Ever since episode 1 of Puella Magi Madoka Magica, many bloggers have been making confident statements about how the show looks to be a dark subversion of the magical girl anime. While that is certainly accurate on some level, it seems to be the case that a lot of people don’t quite understand how exactly Madoka Magica is a subversion, simply because they don’t understand the subject itself. In other words, a good number of people writing about Madoka Magica don’t actually know the magical girl genre, despite the broad statements being made. Thus, I am going to address at least a few misconceptions.
Misconception #1: Magical Girl Anime Are About Good vs. Evil
Correction: Magical girl anime are about “before” vs. “after.”
While there are some shows which pit our heroine(s) against a dark force, the vast majority of magical girl anime and manga do not even factor in the good/evil dichotomy. Instead, they will focus on how the magic changes their own lives or how it changes the lives of those around them. Those shows which do have a good deal of fighting often have it in service to something else; in those instances, it’s generally more about protecting others than it is vanquishing villains. So when someone says that Madoka Magica is different because it doesn’t have “Good vs Evil,” they are basically incorrect in the sense that magical girl shows were never really about good and evil in the first place.
Misconception #2: Magical Girl Anime Say, “You Don’t Have to Change a Thing!”
Correction: Magical girl anime say, “the magic isn’t as important as who you are!”
Yes, the “Be Yourself!” message is fairly common in magical girl shows, but there’s a distinct difference between this statement and the misconception. One implies a static existence, while the other points to an active one. The self-improvement thus happens with the help of magical powers, but it is usually the catalyst for change, with the real reason coming from within.
Misconception #3: Sailor Moon/Nanoha is a Typical Magical Girl Show
Correction: Sailor Moon is more of a typical fighting magical girl anime and Nanoha is an atypical fighting magical girl anime, while a typical magical girl anime is more along the lines of Ultra Maniac or Fushigiboshi no Futagohime.
This ties in directly with misconception number 1 and it’s fairly understandable why people make this mistake. Sailor Moon is a very significant show in the magical girl genre, and for many anime fans the very first mahou shoujo anime they ever watched (myself included), but it wasn’t really typical for its time. Certainly it has had its influence on later series, probably most notably Pretty Cure, but Sailor Moon combined the magical girl anime with the team dynamic popular in live action tokusatsu and to a lesser extent giant robot anime, and used that as a platform to deliver action-packed fights, but don’t confuse what Sailor Moon added to the genre with what the genre is fundamentally about.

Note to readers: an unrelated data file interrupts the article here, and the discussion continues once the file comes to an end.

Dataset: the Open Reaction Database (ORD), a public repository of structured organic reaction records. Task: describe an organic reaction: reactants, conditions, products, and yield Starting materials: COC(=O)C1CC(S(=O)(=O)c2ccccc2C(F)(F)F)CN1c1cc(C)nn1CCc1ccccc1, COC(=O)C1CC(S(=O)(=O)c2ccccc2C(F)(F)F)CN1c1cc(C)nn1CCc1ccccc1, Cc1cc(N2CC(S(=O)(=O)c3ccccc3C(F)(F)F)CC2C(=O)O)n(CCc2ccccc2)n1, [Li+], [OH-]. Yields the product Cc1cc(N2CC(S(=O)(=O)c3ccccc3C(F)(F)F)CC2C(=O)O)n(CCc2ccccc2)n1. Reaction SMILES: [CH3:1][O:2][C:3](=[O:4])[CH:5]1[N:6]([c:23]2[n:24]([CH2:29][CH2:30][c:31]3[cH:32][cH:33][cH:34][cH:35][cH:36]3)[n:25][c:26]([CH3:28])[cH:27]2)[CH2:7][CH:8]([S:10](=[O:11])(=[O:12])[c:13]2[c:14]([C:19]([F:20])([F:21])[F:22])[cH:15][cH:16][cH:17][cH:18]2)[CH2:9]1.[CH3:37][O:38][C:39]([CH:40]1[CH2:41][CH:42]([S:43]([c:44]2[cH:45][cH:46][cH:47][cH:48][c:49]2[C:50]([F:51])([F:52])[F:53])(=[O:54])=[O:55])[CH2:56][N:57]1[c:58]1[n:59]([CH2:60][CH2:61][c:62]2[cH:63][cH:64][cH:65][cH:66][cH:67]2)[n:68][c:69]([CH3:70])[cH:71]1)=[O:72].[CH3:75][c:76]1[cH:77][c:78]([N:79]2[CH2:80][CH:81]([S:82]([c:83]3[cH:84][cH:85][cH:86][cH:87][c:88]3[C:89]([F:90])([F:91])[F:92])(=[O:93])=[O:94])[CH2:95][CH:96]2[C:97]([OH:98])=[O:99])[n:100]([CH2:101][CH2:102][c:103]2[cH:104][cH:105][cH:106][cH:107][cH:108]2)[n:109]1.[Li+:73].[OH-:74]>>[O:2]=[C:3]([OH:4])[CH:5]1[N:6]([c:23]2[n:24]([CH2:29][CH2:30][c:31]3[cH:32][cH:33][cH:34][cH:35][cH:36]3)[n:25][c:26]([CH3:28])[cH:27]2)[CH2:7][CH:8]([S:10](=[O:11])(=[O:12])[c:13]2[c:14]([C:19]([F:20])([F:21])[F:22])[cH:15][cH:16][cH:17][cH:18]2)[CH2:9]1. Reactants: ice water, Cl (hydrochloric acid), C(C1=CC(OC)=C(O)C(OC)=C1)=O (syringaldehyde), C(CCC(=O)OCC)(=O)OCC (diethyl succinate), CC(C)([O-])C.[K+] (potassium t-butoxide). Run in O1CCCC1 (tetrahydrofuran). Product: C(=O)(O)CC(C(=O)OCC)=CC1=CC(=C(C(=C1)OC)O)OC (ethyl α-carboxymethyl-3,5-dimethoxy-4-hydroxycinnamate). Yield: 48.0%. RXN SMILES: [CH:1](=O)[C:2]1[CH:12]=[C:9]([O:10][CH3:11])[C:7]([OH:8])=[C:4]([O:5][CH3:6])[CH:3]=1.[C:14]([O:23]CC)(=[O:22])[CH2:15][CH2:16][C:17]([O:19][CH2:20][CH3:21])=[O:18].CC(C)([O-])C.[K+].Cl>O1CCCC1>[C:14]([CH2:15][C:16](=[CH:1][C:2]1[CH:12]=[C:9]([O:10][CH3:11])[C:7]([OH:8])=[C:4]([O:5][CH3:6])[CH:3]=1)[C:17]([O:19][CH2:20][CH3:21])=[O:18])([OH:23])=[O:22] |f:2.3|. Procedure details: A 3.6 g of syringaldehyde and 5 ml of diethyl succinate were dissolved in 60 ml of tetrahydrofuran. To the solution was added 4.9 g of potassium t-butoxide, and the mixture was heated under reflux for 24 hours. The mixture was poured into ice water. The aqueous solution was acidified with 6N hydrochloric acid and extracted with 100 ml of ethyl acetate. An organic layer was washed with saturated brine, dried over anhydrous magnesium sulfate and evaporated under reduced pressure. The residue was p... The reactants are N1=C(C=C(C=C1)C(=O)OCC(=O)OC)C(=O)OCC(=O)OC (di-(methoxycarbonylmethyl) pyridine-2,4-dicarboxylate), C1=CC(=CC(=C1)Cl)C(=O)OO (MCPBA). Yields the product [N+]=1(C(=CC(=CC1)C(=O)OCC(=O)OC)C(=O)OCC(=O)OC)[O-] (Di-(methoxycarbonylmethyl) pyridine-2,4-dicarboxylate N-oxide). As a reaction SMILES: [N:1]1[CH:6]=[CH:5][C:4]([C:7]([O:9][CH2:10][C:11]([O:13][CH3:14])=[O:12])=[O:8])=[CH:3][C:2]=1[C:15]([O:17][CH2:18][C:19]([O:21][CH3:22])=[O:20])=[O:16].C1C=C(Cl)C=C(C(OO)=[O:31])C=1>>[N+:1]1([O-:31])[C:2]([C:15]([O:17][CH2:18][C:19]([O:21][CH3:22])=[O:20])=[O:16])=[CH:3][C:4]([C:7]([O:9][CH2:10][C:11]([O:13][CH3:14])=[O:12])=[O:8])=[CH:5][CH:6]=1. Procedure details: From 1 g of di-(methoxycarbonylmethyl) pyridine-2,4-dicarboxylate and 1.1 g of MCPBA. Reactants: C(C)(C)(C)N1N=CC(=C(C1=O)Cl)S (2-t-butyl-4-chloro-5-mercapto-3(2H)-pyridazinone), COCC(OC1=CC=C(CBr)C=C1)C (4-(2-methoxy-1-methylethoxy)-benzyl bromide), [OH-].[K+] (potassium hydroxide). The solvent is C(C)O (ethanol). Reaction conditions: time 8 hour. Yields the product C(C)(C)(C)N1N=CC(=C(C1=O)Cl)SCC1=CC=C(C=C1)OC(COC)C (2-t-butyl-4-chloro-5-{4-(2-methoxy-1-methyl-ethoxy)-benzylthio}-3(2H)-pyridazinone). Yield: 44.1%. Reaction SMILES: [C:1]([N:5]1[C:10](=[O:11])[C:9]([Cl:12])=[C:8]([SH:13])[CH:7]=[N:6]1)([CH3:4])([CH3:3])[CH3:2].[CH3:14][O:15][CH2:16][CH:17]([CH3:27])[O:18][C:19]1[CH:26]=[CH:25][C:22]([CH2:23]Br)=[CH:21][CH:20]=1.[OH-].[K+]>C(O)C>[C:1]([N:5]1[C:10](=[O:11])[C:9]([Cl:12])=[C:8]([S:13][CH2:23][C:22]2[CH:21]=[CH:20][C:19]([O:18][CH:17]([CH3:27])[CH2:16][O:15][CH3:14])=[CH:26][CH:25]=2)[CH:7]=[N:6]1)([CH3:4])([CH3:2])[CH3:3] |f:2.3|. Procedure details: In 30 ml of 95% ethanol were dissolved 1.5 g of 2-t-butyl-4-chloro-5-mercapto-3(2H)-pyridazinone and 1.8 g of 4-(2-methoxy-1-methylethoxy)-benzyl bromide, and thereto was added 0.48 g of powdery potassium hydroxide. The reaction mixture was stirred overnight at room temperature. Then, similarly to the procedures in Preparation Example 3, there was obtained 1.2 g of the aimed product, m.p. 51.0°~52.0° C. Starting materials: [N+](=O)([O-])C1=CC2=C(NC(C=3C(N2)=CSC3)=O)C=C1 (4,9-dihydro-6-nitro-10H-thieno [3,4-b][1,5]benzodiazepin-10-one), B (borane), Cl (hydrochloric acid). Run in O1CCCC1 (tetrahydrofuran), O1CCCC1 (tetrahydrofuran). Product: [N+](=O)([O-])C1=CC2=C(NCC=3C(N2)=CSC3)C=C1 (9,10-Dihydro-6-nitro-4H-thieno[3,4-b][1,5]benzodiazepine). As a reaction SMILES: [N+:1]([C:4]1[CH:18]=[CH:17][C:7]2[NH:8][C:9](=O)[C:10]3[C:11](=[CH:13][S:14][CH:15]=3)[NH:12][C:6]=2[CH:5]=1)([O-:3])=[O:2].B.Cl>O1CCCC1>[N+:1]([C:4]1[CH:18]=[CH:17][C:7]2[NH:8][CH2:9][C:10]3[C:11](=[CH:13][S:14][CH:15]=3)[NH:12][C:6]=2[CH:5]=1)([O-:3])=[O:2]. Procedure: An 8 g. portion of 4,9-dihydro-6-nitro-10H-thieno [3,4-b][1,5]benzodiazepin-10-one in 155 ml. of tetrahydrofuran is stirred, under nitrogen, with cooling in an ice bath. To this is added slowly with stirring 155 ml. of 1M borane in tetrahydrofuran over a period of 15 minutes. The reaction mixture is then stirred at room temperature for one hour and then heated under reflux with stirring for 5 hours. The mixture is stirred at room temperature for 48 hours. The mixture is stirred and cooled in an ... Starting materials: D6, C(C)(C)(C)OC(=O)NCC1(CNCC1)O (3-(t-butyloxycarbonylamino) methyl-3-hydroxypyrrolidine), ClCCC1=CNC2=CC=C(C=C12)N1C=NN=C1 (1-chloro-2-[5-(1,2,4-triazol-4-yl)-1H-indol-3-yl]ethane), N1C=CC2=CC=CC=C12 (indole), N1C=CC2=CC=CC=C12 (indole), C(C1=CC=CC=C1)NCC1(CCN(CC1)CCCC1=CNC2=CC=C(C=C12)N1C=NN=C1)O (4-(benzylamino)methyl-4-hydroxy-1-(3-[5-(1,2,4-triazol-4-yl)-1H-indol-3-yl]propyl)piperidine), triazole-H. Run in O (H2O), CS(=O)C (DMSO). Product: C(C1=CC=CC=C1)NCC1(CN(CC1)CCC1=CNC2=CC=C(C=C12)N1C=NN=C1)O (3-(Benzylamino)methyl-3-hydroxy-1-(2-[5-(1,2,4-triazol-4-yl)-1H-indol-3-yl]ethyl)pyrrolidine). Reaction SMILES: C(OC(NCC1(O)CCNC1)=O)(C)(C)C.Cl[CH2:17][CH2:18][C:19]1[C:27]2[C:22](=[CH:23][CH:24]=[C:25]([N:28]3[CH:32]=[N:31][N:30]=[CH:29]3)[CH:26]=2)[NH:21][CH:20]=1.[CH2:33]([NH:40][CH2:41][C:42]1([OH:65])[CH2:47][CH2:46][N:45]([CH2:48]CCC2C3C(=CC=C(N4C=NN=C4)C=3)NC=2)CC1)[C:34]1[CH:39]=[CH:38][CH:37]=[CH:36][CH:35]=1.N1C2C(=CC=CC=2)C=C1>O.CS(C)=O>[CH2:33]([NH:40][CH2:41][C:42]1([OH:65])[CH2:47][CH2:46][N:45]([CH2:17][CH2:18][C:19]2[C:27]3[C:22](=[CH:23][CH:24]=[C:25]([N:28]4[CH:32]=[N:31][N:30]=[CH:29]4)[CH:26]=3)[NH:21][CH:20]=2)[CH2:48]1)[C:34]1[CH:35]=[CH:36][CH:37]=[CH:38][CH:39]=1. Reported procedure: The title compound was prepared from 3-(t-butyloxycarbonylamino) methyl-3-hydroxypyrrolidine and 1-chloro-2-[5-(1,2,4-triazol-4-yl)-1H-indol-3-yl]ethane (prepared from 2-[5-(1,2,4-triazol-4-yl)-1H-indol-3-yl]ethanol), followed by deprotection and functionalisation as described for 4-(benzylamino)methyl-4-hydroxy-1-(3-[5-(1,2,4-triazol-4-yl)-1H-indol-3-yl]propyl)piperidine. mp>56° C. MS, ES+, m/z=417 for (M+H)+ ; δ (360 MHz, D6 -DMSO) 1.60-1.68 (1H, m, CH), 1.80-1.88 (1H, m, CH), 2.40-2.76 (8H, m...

Similarly, Nanoha is a show made for otaku, taking the magical girl formula and targeting it directly towards an older male audience–much like Madoka Magica itself–but it draws a lot from Sunrise action and mecha shows and adds a cup of moe. It’s also understandable why this might be an anime fan’s main exposure to magical girls, as fans who might have avoided the genre as a whole may have been pulled in by what Nanoha did differently, but that is the Nanoha formula, not the magical girl one.
“So what exactly is Madoka Magica subverting, then?”
To understand the answer to this question, we have to know the basic theme of the magical girl anime, which is how magic can make your wishes come true, or let you do things you couldn’t before. This can be portrayed by having a character, generally a normal girl, come across their magical abilities, or it can directly target the audience (which it generally assumes to be young girls) and have a girl who already has magical powers from the start. Either way, a magical girl show typically says, “Wouldn’t it be great to be a magical girl?” You can see this in pretty much every magical girl show aimed at girls, be it Cardcaptor Sakura, Majokko Megu-chan, Shugo Chara, Minky Momo, Ojamajo Doremi, and yes, even Sailor Moon. If the show is geared more towards male otaku, then the theme might turn into “Wouldn’t it be great to know a magical girl?” but the opportunity magic gives you to change/better your life is the crux of it all.
On some level magical girl anime are about the exploration wish fulfillment, and when you keep that in mind the true nature “dark” element of Madoka Magica becomes clearer. The dreary aesthetic of the witch realms, the violence, and the ambiguous morality in the characters play a role, but the most important point to consider is how the magical mascot Kyubey offers the chance to make your wish come true at the “price” of becoming a magical girl. The fact that the wish-granting comes with some sort of unknown, unquantified, and unqualified cost is where the direct subversion is strongest.
“How much are you willing to sacrifice to make your wish come true?”